U.S. Pat. No. 4,761,256 to Hardenbrook et al. discloses a method for the continuous production of a microcellular plastic web material with an integral unmodified smooth skin, wherein a gas-impregnated plastic web is continuously delivered to a degassing device. The gas-impregnated plastic web is produced either by die extrusion under sufficiently high pressure to prevent bubble nucleation or by continuously drawing a nonimpregnated web through a pressurized chamber containing an inert gas. The latter technique is practical only for relatively thin webs, and will necessarily require a very large pressure chamber and complex dynamic seals in order to achieve sufficient gas concentration in the polymer.
There thus continues to be a need in the art for a simple, effective and inexpensive method for the continuous or semi-continuous production of microcellular polymer articles, sheets or filaments.
It is an object of the present invention to provide a method and apparatus for the semi-continuous production of microcellular polymer articles, sheets or filaments as well as foamed polymers where the average bubble size is outside of the range 2 to 25 μm (less than 2 μm or greater than 25 μm ), which is traditionally considered a microcellular foam.
It is a further object of the present invention to provide a method for producing microcellular polymer articles, sheets or filaments for minimal cost.
It is an additional object of the present invention to provide such a method which can be performed simply and with commonly available blowing gases with optional use of nucleating agents. Calcium carbonate and other known nucleating agents may be employed.
It is yet a further object of the present invention to provide such a method which employs inert gases that are not environmentally hazardous.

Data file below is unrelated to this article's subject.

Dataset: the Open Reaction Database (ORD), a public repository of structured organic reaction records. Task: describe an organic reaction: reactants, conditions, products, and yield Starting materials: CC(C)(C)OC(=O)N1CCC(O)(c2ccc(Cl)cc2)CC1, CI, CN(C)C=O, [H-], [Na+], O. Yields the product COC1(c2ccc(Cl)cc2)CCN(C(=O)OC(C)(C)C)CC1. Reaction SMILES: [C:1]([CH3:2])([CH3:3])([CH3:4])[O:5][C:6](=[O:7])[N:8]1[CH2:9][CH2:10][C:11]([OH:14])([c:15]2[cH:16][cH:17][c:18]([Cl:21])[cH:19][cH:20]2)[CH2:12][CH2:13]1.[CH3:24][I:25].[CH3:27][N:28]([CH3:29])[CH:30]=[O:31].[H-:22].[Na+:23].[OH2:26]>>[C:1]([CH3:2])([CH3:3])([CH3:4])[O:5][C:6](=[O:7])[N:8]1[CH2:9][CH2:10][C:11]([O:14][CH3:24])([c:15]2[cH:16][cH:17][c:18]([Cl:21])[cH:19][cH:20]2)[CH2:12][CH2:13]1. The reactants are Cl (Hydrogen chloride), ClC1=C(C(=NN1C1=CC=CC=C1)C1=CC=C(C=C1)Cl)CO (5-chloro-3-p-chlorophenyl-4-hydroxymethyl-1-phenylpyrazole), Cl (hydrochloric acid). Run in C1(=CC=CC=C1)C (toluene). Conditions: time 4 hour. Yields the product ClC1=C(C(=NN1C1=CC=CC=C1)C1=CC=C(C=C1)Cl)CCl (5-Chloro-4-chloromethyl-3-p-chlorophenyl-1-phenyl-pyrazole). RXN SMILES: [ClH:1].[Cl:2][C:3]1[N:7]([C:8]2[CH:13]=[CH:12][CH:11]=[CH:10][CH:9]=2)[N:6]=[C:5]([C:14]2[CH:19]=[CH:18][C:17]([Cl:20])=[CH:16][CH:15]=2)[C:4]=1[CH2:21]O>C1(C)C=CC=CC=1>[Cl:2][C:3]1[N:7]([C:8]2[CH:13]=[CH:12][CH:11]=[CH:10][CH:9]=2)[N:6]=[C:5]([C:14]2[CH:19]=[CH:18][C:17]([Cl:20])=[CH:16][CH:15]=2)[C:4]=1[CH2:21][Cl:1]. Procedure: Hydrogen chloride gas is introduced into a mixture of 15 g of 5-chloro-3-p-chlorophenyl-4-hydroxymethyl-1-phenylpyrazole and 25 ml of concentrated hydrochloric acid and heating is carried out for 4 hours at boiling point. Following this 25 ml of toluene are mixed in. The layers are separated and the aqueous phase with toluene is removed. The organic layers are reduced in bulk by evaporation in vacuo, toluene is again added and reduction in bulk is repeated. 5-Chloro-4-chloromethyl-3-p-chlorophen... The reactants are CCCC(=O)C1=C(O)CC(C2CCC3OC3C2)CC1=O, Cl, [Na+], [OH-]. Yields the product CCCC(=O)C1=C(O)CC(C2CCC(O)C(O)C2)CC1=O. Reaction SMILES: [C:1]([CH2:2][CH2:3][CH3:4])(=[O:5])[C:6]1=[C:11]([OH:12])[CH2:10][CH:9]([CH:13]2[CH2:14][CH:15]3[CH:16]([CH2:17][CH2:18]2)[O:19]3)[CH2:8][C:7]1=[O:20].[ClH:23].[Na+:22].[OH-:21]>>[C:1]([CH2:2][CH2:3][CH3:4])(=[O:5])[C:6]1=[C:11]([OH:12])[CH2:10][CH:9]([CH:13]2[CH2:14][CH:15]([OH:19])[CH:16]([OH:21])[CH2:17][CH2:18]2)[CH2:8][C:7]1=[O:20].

Still a further object of the present invention is to provide foamed polymer articles, sheets or filaments derived from the above method, and foamed articles, sheets or filaments having cell walls of polymer in the oriented condition.
These and other objectives are achieved according to the present invention by providing a gas channeling or exposing means interleaved or positioned between the layers of a polymer article, sheet or filament. The gas channeling or exposing means preferably comprises a layer of flexible, gas permeable material, such as gauze, porous paper sheet, non-woven material, or particulate material, such as cornstarch. It has been found that use of the gas exposing material facilitates the permeation of gas into the body of the article, sheet or filament, enabling gas to enter the polymer surface and thereby reducing the time of gaseous diffusion into the polymeric article.
In a preferred embodiment of the present invention, a sheet of solid polymer is placed on a sheet of gas permeable material and the two layers of material rolled to form a roll consisting of layers of polymer interleaved with gas permeable material. The roll of interleaved polymer and gas permeable material can then be successfully foamed using the following process.